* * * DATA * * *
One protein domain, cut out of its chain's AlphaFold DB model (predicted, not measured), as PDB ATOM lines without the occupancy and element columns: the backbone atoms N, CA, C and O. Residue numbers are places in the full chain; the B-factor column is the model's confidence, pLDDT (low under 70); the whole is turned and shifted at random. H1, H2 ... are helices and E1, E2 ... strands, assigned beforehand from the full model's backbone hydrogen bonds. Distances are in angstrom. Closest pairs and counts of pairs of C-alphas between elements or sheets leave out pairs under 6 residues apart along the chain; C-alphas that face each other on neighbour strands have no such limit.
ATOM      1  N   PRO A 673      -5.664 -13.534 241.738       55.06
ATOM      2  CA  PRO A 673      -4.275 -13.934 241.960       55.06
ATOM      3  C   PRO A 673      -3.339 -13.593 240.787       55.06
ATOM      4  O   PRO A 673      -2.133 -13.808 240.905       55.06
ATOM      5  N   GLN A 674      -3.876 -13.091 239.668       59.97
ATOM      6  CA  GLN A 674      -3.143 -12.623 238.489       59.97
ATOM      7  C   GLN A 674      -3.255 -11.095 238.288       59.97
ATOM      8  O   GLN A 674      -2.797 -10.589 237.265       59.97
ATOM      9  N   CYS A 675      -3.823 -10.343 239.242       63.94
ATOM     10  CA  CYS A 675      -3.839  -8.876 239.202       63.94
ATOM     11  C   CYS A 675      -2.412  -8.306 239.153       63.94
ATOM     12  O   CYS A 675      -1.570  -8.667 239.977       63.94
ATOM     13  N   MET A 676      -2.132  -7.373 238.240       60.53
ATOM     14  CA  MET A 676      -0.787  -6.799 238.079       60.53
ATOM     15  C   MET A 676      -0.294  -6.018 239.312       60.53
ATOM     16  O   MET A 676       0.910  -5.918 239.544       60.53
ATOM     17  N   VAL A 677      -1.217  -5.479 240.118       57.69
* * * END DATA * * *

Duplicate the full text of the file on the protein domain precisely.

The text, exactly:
One protein domain, cut out of its chain's AlphaFold DB model (predicted, not measured), as PDB ATOM lines without the occupancy and element columns: the backbone atoms N, CA, C and O. Residue numbers are places in the full chain; the B-factor column is the model's confidence, pLDDT (low under 70); the whole is turned and shifted at random. H1, H2 ... are helices and E1, E2 ... strands, assigned beforehand from the full model's backbone hydrogen bonds. Distances are in angstrom. Closest pairs and counts of pairs of C-alphas between elements or sheets leave out pairs under 6 residues apart along the chain; C-alphas that face each other on neighbour strands have no such limit.
ATOM      1  N   PRO A 673      -5.664 -13.534 241.738       55.06
ATOM      2  CA  PRO A 673      -4.275 -13.934 241.960       55.06
ATOM      3  C   PRO A 673      -3.339 -13.593 240.787       55.06
ATOM      4  O   PRO A 673      -2.133 -13.808 240.905       55.06
ATOM      5  N   GLN A 674      -3.876 -13.091 239.668       59.97
ATOM      6  CA  GLN A 674      -3.143 -12.623 238.489       59.97
ATOM      7  C   GLN A 674      -3.255 -11.095 238.288       59.97
ATOM      8  O   GLN A 674      -2.797 -10.589 237.265       59.97
ATOM      9  N   CYS A 675      -3.823 -10.343 239.242       63.94
ATOM     10  CA  CYS A 675      -3.839  -8.876 239.202       63.94
ATOM     11  C   CYS A 675      -2.412  -8.306 239.153       63.94
ATOM     12  O   CYS A 675      -1.570  -8.667 239.977       63.94
ATOM     13  N   MET A 676      -2.132  -7.373 238.240       60.53
ATOM     14  CA  MET A 676      -0.787  -6.799 238.079       60.53
ATOM     15  C   MET A 676      -0.294  -6.018 239.312       60.53
ATOM     16  O   MET A 676       0.910  -5.918 239.544       60.53
ATOM     17  N   VAL A 677      -1.217  -5.479 240.118       57.69